For several years now (and maybe it was about time) there have been huge debates about the appropriate age for runway models. Over the years, fashion shows have featured models as young as 14, while fashion photographers have used models as young as 12. There is no doubt that our culture–and our fashion industry–has an obsession with youth. But there is a whole lot more to why the fashion industry likes to use underage models, and today, The New York Times’ Room for Debate section features five noteworthy essays on the subject penned by a psychologist, a former model now author, the founder of the Model Alliance, and a professor of pop culture and gender sociology.
These essays are all fine and dandy–actually some are more than just fine, and get at some of the troubling roots of why the insistence on underage models. Let’s face it, if you’ve ever worked with teenagers, you’d know how they don’t usually know their workplace rights, are unaware of OSHA regulations, and even if they grumble about working conditions, are quickly put in their place by either bullying or emotionally manipulative older people. It’s far easier to get a star-struck teen-ager to accept a cheap piece of swag for payment than it might be a 20-year-old who seeks a paycheck to help pay for college.
Yet the runway isn’t the only place where young people face exploitation. Take the local mall for instance and some of its stores that are so popular with teens that they are clamoring for jobs. As I understand it, one mall retail giant, know for its semi-pornographic pictures of beautiful young men, has what are called “floor model” positions. These are usually held by very young people (between 16 and 18) who are there to walk around in the brand’s clothing and tidy up. They are paid base minimum wage, and are expected to be wearing the brand’s overpriced clothing. A week’s salary might cover the cost of one pair of jeans.
Is this fair? Hardly. Yet most don’t protest the working conditions or the low rate of pay. They are the hopefuls who hang around and believe at a low-paying, below entry-level job will lead to a sales position. Or at least be a resume credential with some cachet. If they quit, there are so many others to take their place.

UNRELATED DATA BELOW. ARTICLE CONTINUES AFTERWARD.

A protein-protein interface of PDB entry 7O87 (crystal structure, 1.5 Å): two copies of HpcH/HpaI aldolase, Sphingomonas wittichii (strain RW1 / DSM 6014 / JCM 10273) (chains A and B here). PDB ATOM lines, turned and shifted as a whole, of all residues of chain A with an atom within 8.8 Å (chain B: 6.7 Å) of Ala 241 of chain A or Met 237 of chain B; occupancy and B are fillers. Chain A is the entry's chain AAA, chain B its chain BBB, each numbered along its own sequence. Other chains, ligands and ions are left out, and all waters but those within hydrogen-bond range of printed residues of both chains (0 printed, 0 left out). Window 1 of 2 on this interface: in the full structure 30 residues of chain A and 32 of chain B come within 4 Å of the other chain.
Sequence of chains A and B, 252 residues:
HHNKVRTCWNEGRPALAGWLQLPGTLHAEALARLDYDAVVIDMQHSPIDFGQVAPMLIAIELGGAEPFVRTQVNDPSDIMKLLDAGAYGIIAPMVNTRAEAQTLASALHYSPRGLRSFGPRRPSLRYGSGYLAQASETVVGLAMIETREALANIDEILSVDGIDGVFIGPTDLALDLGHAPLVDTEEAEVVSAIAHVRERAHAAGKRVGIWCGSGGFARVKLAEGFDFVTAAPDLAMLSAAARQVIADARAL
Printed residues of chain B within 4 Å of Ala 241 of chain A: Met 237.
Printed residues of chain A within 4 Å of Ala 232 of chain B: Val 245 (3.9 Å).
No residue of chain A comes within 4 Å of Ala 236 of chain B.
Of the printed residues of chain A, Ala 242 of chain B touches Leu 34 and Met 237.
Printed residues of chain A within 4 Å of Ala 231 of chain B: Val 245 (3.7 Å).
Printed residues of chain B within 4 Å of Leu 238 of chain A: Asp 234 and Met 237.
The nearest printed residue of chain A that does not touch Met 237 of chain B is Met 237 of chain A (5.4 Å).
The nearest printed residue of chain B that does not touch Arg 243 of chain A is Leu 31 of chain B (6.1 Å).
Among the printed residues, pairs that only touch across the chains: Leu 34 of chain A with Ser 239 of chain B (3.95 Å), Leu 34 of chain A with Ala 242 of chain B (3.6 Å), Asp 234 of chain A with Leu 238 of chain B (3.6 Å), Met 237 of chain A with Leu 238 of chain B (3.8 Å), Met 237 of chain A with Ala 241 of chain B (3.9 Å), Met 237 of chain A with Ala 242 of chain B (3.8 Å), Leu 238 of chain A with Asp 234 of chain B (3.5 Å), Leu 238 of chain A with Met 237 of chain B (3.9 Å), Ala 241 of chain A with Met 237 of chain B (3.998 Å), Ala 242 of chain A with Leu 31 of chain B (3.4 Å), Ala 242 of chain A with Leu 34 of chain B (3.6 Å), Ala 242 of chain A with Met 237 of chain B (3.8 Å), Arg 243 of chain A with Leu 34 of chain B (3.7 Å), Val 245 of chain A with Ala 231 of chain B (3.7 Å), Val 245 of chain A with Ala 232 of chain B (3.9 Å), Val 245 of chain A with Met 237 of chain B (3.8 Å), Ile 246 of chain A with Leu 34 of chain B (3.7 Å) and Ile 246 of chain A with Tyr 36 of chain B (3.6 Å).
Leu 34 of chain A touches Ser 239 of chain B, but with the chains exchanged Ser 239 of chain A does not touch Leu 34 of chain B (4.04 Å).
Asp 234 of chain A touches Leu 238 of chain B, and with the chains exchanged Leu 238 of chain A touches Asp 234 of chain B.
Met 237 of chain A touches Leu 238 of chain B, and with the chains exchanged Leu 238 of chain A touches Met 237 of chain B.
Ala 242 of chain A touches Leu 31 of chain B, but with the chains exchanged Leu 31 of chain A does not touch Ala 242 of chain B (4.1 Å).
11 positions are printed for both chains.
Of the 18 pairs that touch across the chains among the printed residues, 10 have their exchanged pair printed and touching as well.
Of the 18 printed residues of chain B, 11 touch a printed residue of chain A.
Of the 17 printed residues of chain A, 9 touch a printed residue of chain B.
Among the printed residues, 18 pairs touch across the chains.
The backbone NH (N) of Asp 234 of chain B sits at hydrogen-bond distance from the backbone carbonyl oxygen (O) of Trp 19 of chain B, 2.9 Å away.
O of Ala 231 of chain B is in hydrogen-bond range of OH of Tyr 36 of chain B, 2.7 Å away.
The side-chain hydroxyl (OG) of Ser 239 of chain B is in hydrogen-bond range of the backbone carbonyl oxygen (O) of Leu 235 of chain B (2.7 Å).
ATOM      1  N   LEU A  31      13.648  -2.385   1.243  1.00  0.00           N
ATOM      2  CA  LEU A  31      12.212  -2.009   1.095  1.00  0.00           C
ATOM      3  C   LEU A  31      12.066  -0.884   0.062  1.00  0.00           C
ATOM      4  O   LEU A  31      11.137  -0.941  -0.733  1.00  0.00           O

And the same may be said of modeling. There is always another young girl out there who wants to be part of the Big Show, who’s willing to overlook any kind of exploitation and labor violations for that opportunity.
What, then, about the parents? Yes, good parents will be great advocates for their children, but what if the parents are just as start-struck as the children? or are more than willing to overlook exploitation if it means their child will get ahead of others? Remember: not all parents are as caring about their child’s welfare as they should be.
Overall, the Fashion world is one that relies on young women to sell their designs to other young women–and not necessarily to older women (by older, I mean over 30. Forget about anyone over 40.) Older women are seen as a fashion lost cause, unwilling to go the distance and jump the hurdles of anorexia and Botox to meet some arbitrary beauty ideal that’ s been concocted out of some fashion designer’s imagination. It’s not just that though: it’s also that many of us simply do not have the time nor the flexibility to put on the costumes that are trotted out every season. Women of the 21st century are no longer idle little things with husbands or paramours that want us to look perfect for their glorification (although there are certainly still many “Bergdorf Blondes” out there.) Many of us not only work, but have our identities clearly figured out by the time we’re in our late 30′s or into our 40′s. Sure, we like to not look like fashion victims from another time period, but we also don’t want to look like starving waifs in what might feel like an inappropriate costume for a new production of Peter Pan…..
And while I don’t anticipate any major changes in attitudes towards women by the fashion industry in the near future, I am glad that there are some strong voices out there who are raising red flags and are looking out for the welfare of young women who walk the runways every fashion season. We can only hope that, eventually, the tide will turn.
- Do You Think Young Models Might Have Competition? (bellasugar.com)
- Jennifer Sky: Fashion Week and Exploitation (guernicamag.com)
- More Gorgeous With Age: 81 Year Old Model Rocks Runway (And Hangs With Ryan Lochte!) (styleblazer.com)
- Are Super Skinny Models Really the Best Hangers For Clothes? (fabsugar.com)